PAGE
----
Classical

Chicago’s Youth Orchestra Rides Winged Creatures to Sunday’s Grammys

 

The GRAMMY Awards will be aired Sunday night on the CBS television network, and Chicago’s classical music fans have a major rooting interest. Winged Creatures, a locally produced album, is one of five finalists for the Best Classical Producer award.

There are multiple reasons why Chicagoans should want Winged (pronounced Wing-ed) Creatures to win:

1) It is a release of Cedille Records, the city’s only classical music label. Third Coast Review has published a feature story about Cedille and a review of Winged Creatures.

2) Jim Ginsburg, the nominated producer, founded Cedille in 1989 and remains its leading figure.

3) Ginsburg also is the son of Supreme Court Ruth Bader Ginsburg, and there are few in Chicago who do not love — and wish many happy returns to — the “Notorious R.B.G.”

4) The lead performers on the album are Chicago’s Demarre and Anthony McGill, respectively the principal flutist of the Seattle Symphony and the principal clarinetist of the New York Philharmonic.

But for those of us who thrill at younger generations carrying on the grand tradition of classical music, the best reason to root for a GRAMMY win is this: The musicians backing the DeMarre brothers are teenagers learning their craft as members of the Chicago Youth Symphony Orchestra (CYSO).

In fact, both Demarre and Anthony McGill studied and performed with the CYSO on their road from the South Side neighborhood of Chatham to classical music stardom.

In the latest of Third Coast Review’s explorations of the creative process, we interviewed Allen Tinkham, CYSO’s music director since 2001.

The following excerpts cover how the album was conceived and executed; the recruitment of Michael Abels to compose the title track, just before he gained acclaim for his soundtrack to the 2017 horror film Get Out;  and CYSO’s enduring role in promoting love for classical music among young musicians.

Conductor Allen Tinkham and the Chicago Youth Symphony Orchestra take their bows at an October 2019 concert. Photo credit: Mike Grittani

How did how this project get under way?

We’ve known Anthony and Demarre for many years. About eight years ago, Joel Puckett was a composer in residence at the CYSO… Joel in the process of writing a bunch of pieces for us said, “Hey, I have this idea for a double concerto for Anthony and Demarre McGill,” and we said, “Fantastic.”… And so that is how the Concerto Duo [a composition on the Winged Creatures album] came to be… Then Anthony and Demarre went away, and we wondered what kind of life the piece might have.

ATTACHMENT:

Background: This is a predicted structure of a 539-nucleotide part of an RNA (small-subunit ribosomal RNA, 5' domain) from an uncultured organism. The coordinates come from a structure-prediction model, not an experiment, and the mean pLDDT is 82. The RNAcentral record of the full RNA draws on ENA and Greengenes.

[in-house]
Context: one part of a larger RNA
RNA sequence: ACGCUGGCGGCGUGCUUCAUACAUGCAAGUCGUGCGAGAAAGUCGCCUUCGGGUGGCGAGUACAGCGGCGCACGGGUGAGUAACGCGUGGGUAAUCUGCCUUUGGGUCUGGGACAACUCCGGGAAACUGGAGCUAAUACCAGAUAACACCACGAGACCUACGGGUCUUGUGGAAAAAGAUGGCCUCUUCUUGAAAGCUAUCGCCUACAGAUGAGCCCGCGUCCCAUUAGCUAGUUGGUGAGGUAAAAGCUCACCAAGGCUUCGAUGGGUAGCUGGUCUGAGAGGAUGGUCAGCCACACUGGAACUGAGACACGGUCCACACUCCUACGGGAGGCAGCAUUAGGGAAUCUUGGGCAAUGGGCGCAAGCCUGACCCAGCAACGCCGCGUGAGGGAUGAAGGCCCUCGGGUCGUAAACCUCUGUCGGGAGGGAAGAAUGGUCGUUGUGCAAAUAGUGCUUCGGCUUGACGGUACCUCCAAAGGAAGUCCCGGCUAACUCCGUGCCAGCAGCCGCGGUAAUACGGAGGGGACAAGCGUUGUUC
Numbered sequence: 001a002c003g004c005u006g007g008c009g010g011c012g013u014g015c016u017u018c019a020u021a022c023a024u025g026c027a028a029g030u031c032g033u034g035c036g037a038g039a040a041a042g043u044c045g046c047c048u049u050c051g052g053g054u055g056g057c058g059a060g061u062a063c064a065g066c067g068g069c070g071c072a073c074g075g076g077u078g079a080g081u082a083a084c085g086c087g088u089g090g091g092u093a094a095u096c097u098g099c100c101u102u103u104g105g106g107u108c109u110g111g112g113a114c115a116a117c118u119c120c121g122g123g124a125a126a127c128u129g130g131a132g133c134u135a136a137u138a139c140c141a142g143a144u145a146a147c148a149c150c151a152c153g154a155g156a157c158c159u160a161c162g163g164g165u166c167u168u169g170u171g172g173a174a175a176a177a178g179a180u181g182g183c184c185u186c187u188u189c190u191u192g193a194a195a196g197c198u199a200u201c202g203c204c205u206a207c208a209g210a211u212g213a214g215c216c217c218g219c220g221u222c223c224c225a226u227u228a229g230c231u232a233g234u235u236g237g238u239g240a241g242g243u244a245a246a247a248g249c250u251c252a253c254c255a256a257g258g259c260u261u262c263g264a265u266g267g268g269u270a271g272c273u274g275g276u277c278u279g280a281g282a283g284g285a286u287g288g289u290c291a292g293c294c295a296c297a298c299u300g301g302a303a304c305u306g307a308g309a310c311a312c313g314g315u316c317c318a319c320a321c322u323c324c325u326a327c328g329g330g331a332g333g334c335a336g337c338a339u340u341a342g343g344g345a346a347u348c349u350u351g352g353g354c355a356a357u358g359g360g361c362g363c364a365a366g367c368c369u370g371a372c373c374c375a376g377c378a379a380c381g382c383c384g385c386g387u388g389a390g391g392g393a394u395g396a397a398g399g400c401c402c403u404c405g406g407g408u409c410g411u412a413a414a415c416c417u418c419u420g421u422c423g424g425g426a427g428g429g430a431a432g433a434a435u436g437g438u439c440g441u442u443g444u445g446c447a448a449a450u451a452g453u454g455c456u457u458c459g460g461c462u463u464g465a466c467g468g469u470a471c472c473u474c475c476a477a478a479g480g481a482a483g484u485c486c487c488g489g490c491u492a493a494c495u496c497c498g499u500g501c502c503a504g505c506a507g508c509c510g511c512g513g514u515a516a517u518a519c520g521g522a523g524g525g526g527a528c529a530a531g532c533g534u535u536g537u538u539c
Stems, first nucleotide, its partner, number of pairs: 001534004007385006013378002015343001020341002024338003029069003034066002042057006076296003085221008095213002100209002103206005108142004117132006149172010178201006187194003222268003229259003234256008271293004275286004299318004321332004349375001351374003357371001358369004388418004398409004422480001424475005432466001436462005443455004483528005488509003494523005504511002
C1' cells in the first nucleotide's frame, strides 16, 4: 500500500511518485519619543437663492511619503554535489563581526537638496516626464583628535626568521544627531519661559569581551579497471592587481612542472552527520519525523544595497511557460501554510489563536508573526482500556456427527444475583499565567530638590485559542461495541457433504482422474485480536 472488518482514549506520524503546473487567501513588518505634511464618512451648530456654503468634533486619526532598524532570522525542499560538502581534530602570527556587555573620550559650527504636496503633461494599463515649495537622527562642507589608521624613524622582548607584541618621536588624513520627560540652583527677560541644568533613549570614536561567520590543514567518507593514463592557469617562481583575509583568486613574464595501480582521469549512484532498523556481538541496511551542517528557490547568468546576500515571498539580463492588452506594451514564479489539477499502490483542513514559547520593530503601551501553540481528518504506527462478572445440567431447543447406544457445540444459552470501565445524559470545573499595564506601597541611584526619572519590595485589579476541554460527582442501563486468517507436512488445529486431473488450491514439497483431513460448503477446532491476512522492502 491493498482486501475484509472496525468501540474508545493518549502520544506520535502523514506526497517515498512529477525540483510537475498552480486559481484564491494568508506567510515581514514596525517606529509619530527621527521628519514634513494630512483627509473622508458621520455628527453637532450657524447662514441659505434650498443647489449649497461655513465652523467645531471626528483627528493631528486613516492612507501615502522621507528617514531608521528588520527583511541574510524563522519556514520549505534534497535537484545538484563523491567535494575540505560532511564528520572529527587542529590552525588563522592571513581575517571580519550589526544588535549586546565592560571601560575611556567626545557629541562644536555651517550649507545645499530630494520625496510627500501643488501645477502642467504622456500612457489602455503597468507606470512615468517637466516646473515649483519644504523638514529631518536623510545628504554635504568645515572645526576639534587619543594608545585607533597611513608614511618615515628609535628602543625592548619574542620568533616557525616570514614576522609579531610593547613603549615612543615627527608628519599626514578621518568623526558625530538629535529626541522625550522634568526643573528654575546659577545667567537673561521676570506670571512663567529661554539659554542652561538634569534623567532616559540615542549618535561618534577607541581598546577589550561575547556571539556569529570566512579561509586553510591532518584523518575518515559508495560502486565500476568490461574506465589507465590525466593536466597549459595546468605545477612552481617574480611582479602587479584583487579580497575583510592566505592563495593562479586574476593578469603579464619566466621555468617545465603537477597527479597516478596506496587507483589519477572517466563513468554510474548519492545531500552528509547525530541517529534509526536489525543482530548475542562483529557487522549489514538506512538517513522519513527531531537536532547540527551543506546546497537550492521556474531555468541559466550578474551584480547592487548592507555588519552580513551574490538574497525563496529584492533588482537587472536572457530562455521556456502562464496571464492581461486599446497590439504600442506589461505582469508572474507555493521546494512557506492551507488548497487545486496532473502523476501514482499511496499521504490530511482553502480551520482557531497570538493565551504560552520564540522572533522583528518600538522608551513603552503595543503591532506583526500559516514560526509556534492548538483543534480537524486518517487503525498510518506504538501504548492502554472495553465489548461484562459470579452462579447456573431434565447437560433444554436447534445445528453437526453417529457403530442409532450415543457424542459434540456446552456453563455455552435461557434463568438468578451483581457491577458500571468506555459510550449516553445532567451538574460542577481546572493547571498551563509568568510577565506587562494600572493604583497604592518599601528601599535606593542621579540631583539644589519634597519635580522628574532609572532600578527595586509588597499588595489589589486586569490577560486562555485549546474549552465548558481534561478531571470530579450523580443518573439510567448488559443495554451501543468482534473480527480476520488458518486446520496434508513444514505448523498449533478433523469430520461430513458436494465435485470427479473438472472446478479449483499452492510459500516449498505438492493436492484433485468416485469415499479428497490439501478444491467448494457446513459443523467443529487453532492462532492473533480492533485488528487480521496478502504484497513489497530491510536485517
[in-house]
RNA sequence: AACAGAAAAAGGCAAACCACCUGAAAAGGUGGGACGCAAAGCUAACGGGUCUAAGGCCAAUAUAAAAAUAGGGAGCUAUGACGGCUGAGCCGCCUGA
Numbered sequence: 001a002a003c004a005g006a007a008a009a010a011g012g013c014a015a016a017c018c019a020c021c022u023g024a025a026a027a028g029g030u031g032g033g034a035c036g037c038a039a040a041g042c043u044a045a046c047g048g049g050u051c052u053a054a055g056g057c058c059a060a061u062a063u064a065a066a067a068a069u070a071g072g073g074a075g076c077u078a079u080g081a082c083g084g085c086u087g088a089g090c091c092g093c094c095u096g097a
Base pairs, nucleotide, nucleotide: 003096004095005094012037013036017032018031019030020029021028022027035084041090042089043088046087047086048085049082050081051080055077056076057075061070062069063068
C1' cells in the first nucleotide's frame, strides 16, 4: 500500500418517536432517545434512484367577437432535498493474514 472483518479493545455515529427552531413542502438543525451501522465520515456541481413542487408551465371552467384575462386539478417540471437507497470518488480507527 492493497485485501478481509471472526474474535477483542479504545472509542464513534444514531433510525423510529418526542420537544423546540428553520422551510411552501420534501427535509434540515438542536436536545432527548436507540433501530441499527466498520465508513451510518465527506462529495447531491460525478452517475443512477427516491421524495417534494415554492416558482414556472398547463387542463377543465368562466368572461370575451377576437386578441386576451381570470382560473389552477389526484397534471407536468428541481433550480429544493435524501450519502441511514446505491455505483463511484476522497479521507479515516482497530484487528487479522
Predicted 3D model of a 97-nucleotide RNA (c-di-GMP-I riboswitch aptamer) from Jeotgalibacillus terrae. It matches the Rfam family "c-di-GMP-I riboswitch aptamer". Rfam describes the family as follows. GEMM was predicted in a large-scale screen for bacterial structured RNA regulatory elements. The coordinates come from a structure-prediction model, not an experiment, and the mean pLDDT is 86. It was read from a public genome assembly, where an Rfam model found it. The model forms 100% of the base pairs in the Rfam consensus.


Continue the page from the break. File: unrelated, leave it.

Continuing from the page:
The very next thing was Jim [Ginsburg] contacted us about it. The recording was Jim’s idea… He wanted to do something with Anthony and Demarre. He had recorded with them before in trio with a pianist, but he had never done an orchestra recording with them, and had the idea that that we would all do this together…

Then it came to be, what are we going to put on this recording? Obviously, he wanted the Puckett  and they had talked about some older pieces, including Saint-Saens’ Tarantella. [The DeMarre Brothers played this piece on Mr. Rogers’ Neighborhood in 1994, when they were teenagers.]

It was Anthony and Demarre who said, “What about Michael Abels? It would be great to have a black composer on this CD,” and especially someone who has such a long history in in Chicago. Things really started blowing up for him about this time because we commissioned him just before he did the music for Get Out.

He wrote the piece, and I was immediately blown away because of the craft. I mean the piece is incredibly beautiful and listenable from the first second, easily digested by even a total classical music newbie. But the craft of it, it’s built in a way, that is so organic.

The main theme of the piece is a second of the interval, major second down, major second up, minor second down, minor second up. The way he puts them together gives this feeling of fluttering energy throughout the piece… 

We gave the world premiere [in June 2018] at League of American Orchestras Conference here in Chicago at Orchestra Hall in front of basically the entire industry… The immediate response was, this is fantastic… Our first rehearsal with Anthony and Demarre was that morning, the morning of the premiere. So there was no small amount of stress related to a performance like that, accompanying two classical superstars, basically for the entire industry, on a world premiere with the first rehearsal like six hours before the show.